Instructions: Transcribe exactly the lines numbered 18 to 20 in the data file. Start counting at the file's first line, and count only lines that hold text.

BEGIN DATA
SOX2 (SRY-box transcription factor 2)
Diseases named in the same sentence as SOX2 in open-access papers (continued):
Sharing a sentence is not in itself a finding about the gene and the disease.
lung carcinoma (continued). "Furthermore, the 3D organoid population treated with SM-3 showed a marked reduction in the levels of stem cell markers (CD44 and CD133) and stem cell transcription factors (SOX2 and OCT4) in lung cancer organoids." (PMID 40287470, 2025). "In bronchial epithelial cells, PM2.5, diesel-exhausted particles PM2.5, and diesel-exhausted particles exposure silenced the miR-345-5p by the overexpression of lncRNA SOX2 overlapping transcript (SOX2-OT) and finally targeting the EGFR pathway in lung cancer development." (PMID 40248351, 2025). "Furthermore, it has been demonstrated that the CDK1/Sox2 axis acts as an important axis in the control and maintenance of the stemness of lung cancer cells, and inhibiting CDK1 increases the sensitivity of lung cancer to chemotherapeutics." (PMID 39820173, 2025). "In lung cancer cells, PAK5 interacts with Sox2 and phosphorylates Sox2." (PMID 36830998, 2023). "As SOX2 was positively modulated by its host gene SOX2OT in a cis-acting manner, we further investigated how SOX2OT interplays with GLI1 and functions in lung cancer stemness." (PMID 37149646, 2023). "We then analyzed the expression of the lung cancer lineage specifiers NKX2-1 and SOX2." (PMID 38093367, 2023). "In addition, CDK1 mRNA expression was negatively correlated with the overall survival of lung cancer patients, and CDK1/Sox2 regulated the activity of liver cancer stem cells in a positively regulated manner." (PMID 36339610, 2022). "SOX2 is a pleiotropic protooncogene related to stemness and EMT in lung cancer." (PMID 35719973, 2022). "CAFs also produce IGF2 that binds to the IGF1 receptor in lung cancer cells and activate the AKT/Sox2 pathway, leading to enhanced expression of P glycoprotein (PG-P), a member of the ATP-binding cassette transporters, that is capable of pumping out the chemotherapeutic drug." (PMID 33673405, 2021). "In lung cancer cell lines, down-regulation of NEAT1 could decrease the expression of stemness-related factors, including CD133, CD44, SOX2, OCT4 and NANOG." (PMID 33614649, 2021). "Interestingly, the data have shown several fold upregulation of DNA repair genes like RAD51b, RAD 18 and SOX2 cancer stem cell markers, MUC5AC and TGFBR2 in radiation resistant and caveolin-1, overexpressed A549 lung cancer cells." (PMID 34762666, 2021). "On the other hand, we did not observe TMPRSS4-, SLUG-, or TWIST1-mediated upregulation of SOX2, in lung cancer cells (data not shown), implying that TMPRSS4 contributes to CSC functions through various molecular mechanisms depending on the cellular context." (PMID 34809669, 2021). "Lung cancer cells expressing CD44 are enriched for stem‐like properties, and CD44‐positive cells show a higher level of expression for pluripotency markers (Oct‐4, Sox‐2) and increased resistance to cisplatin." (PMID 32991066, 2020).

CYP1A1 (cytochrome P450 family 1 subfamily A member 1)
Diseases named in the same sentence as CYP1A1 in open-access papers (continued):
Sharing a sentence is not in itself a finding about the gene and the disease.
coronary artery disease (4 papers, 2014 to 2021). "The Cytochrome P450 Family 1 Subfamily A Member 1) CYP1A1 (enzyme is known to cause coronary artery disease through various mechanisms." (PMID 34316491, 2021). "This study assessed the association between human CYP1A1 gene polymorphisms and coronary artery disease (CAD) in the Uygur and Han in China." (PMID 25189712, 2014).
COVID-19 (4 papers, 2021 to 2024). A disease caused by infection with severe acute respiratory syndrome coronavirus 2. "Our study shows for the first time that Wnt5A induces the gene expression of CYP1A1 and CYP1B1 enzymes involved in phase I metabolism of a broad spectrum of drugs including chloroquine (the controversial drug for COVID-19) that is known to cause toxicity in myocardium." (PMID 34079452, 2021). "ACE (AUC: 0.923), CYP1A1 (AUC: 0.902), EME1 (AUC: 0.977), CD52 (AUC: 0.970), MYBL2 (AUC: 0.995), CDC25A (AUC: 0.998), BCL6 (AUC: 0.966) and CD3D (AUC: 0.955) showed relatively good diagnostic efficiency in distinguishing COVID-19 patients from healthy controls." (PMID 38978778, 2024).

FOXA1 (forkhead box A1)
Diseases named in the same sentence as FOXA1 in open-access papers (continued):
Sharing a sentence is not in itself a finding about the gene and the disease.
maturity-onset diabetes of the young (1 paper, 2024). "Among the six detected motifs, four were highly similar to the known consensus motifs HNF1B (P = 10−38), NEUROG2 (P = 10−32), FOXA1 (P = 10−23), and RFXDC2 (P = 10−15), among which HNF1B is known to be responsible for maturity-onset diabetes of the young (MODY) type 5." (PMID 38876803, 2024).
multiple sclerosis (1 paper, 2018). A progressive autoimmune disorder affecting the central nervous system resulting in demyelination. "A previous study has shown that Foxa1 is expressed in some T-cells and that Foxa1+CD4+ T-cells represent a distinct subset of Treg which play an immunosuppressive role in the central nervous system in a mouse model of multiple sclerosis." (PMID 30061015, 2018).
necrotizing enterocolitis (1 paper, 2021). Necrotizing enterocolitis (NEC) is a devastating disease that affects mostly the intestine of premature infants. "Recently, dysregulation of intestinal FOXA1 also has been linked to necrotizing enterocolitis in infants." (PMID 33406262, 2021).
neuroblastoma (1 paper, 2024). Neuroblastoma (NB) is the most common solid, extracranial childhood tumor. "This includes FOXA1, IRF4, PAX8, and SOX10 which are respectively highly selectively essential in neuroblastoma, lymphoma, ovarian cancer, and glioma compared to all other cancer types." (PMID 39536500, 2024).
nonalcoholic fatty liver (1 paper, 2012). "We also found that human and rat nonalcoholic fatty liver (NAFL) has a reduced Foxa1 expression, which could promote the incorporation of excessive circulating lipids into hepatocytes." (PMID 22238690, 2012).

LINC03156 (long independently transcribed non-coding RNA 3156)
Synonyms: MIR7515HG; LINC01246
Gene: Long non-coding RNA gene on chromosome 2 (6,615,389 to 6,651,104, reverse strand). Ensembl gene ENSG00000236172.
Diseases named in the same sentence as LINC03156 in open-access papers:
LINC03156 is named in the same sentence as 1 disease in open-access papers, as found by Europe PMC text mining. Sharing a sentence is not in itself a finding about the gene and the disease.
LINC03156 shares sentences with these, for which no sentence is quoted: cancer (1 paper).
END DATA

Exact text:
LINC03156 (long independently transcribed non-coding RNA 3156)
Synonyms: MIR7515HG; LINC01246
Gene: Long non-coding RNA gene on chromosome 2 (6,615,389 to 6,651,104, reverse strand). Ensembl gene ENSG00000236172.